What is the Deal with LLC, S Corporation and Payroll?

Stephen Ganns, http://www.https://gannsblog.wordpress.com/, shares tips for starting an LLC or an S Corporation. Can I take payroll as an LLC?

Should I elect S Corporation status, or elect as an LLC to be taxed as an S Corporation?

I own my small business. As a CPA, one of the most confusing things clients who start their own business encounter are the laws concerning owner’s compensation as it applies to forming an LLC or an S Corporation.


When someone forms a single LLC, the IRS defaults that entity as being a “sole-proprietorship.” As a sole-proprietor, if the owner renders services, he/she does not qualify for regular W-2 payroll. Any money distributed is referred to as an owner’s draw. All profits are subject to self-employment tax,  whether the owner leaves the funds in the company or not. Rental and passive businesses aside, in most organizations where the owner is active in the business, all profits are subject to self-employment tax. The tax rate on self employment income is 15.3% up to $117,000 and 2.9% after that (there is another .9% as you reach either 200K and 250K.)

S Corporation

This is not true with an S Corporation. In an S Corporation, the owner can determine how much salary he or she wants to take. Registering as an S Corporation obviously offers some payroll advantages, but the IRS is wise to this. When the IRS accepts an application to become an S Corporation, in the acceptance letter there is a statement saying that an S Corporation must pay reasonable compensation subject to employment taxes to shareholder employees in return for the services that the employee provides to the corporation.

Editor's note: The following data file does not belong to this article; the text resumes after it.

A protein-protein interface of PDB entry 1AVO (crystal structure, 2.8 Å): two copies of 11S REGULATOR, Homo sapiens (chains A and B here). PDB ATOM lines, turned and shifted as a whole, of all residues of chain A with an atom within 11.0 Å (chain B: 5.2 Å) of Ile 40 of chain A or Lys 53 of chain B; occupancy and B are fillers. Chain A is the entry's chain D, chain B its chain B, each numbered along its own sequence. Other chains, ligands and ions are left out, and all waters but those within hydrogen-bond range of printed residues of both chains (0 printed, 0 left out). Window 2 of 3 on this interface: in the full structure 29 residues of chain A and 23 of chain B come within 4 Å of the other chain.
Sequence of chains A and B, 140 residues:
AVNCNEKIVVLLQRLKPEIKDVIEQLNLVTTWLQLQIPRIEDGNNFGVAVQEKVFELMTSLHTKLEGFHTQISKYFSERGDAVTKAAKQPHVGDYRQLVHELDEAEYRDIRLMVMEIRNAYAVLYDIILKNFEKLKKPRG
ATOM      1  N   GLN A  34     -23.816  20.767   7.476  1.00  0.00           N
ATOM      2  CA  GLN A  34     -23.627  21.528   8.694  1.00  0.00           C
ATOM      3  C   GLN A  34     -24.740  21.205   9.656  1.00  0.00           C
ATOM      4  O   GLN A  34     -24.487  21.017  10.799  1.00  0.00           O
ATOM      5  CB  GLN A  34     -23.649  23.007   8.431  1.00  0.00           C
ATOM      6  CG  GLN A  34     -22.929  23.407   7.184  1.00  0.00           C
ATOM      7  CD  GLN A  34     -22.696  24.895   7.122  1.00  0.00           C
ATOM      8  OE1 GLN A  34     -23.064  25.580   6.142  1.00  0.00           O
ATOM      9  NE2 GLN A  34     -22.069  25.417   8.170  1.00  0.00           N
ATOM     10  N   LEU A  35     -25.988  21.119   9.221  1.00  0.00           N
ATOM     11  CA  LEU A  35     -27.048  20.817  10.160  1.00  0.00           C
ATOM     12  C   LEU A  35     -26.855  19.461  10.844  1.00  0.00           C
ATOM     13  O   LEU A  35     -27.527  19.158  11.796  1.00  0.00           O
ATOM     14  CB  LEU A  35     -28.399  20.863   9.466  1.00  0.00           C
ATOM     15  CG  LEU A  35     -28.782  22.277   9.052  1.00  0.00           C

In effect, what the IRS is saying is: “Don’t think that because you’re an S Corporation you can take out all of the company’s earnings, call it distributions, and not pay self-employment tax.” The accepted rule of thumb here, as I advise my small-business-owner clients who are S Corporations, is a certain amount of compensation should be classified as payroll, and a certain amount distributed as a return on investment, commonly known as distributions, since the owner is not only an employee but the major investor in the corporation.

In this day and age, the LLC has become the entity du jour, so many of my clients want to be an LLC no matter what it costs them. LLC and S Corporations are legal distinctions, not tax distinctions. Do not despair,  there is a way for an LLC to take advantage of the S Corporation compensation rules. It’s fine to be an LLC, but what the business owner can do is elect with the IRS the option of being taxed as an S Corporation even though they are an LLC. Then the S Corporation rules for compensation apply.

To summarize:

  • All income from an LLC that has not elected to be taxed as an S Corporation is subject to self-employment tax, whether or not the owner takes any distributions.
  • In an S Corporation, or an LLC that has elected to be taxed as an S Corporation, this is not the case. The amount of compensation that’s subject to payroll taxes can be computed by the owner, and his tax advisor, with an eye for what the IRS might consider reasonable.

Any questions concerning this should be directed to your tax advisor. If you don’t have a tax advisor, feel free to call us. We will be happy to answer your questions.

Stephen J. Ganns

Stephen J. Ganns, CPA


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